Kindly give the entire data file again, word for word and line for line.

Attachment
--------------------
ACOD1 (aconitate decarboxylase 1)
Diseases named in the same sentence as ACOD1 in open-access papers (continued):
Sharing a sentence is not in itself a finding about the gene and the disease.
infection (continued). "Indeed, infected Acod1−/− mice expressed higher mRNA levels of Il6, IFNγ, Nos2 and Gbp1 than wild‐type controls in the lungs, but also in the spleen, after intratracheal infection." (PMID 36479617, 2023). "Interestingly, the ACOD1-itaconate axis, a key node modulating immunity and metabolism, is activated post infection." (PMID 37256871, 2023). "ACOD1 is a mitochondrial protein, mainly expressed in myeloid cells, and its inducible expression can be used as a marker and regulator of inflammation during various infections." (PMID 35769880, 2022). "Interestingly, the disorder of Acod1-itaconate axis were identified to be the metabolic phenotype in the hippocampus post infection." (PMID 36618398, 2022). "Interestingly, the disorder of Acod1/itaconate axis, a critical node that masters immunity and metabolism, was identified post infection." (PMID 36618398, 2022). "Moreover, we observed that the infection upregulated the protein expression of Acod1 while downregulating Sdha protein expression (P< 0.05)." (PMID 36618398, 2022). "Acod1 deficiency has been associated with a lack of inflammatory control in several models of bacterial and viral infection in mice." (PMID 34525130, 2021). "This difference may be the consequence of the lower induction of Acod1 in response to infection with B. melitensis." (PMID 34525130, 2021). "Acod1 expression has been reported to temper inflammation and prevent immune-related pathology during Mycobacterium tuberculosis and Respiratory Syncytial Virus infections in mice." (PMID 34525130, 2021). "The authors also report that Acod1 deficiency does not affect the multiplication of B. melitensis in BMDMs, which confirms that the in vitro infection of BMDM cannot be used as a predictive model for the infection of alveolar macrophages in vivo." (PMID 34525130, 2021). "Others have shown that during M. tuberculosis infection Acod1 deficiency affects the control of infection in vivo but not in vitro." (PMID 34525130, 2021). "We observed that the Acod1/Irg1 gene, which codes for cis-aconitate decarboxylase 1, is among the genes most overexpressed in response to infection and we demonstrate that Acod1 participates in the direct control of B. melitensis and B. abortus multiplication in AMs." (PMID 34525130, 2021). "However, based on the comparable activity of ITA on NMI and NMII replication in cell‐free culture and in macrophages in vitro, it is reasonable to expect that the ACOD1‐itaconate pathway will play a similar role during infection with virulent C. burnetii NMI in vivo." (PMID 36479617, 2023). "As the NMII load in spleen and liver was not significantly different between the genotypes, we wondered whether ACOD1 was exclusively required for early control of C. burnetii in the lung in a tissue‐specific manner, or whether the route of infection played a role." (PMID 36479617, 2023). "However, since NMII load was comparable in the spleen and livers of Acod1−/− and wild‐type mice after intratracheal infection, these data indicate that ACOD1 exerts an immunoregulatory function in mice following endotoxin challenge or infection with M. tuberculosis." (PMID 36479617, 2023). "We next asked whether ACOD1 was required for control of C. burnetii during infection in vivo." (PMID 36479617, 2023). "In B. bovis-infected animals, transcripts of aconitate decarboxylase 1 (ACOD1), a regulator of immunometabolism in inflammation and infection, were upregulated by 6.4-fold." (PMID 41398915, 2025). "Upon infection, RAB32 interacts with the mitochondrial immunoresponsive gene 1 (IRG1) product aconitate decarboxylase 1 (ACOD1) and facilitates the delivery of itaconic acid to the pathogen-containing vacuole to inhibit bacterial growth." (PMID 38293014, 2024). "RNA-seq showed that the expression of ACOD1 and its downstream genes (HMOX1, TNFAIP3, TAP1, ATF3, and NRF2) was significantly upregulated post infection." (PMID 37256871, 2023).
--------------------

ACOD1 (aconitate decarboxylase 1)
Diseases named in the same sentence as ACOD1 in open-access papers (continued):
Sharing a sentence is not in itself a finding about the gene and the disease.
infection (continued). "Indeed, infected Acod1−/− mice expressed higher mRNA levels of Il6, IFNγ, Nos2 and Gbp1 than wild‐type controls in the lungs, but also in the spleen, after intratracheal infection." (PMID 36479617, 2023). "Interestingly, the ACOD1-itaconate axis, a key node modulating immunity and metabolism, is activated post infection." (PMID 37256871, 2023). "ACOD1 is a mitochondrial protein, mainly expressed in myeloid cells, and its inducible expression can be used as a marker and regulator of inflammation during various infections." (PMID 35769880, 2022). "Interestingly, the disorder of Acod1-itaconate axis were identified to be the metabolic phenotype in the hippocampus post infection." (PMID 36618398, 2022). "Interestingly, the disorder of Acod1/itaconate axis, a critical node that masters immunity and metabolism, was identified post infection." (PMID 36618398, 2022). "Moreover, we observed that the infection upregulated the protein expression of Acod1 while downregulating Sdha protein expression (P< 0.05)." (PMID 36618398, 2022). "Acod1 deficiency has been associated with a lack of inflammatory control in several models of bacterial and viral infection in mice." (PMID 34525130, 2021). "This difference may be the consequence of the lower induction of Acod1 in response to infection with B. melitensis." (PMID 34525130, 2021). "Acod1 expression has been reported to temper inflammation and prevent immune-related pathology during Mycobacterium tuberculosis and Respiratory Syncytial Virus infections in mice." (PMID 34525130, 2021). "The authors also report that Acod1 deficiency does not affect the multiplication of B. melitensis in BMDMs, which confirms that the in vitro infection of BMDM cannot be used as a predictive model for the infection of alveolar macrophages in vivo." (PMID 34525130, 2021). "Others have shown that during M. tuberculosis infection Acod1 deficiency affects the control of infection in vivo but not in vitro." (PMID 34525130, 2021). "We observed that the Acod1/Irg1 gene, which codes for cis-aconitate decarboxylase 1, is among the genes most overexpressed in response to infection and we demonstrate that Acod1 participates in the direct control of B. melitensis and B. abortus multiplication in AMs." (PMID 34525130, 2021). "However, based on the comparable activity of ITA on NMI and NMII replication in cell‐free culture and in macrophages in vitro, it is reasonable to expect that the ACOD1‐itaconate pathway will play a similar role during infection with virulent C. burnetii NMI in vivo." (PMID 36479617, 2023). "As the NMII load in spleen and liver was not significantly different between the genotypes, we wondered whether ACOD1 was exclusively required for early control of C. burnetii in the lung in a tissue‐specific manner, or whether the route of infection played a role." (PMID 36479617, 2023). "However, since NMII load was comparable in the spleen and livers of Acod1−/− and wild‐type mice after intratracheal infection, these data indicate that ACOD1 exerts an immunoregulatory function in mice following endotoxin challenge or infection with M. tuberculosis." (PMID 36479617, 2023). "We next asked whether ACOD1 was required for control of C. burnetii during infection in vivo." (PMID 36479617, 2023). "In B. bovis-infected animals, transcripts of aconitate decarboxylase 1 (ACOD1), a regulator of immunometabolism in inflammation and infection, were upregulated by 6.4-fold." (PMID 41398915, 2025). "Upon infection, RAB32 interacts with the mitochondrial immunoresponsive gene 1 (IRG1) product aconitate decarboxylase 1 (ACOD1) and facilitates the delivery of itaconic acid to the pathogen-containing vacuole to inhibit bacterial growth." (PMID 38293014, 2024). "RNA-seq showed that the expression of ACOD1 and its downstream genes (HMOX1, TNFAIP3, TAP1, ATF3, and NRF2) was significantly upregulated post infection." (PMID 37256871, 2023).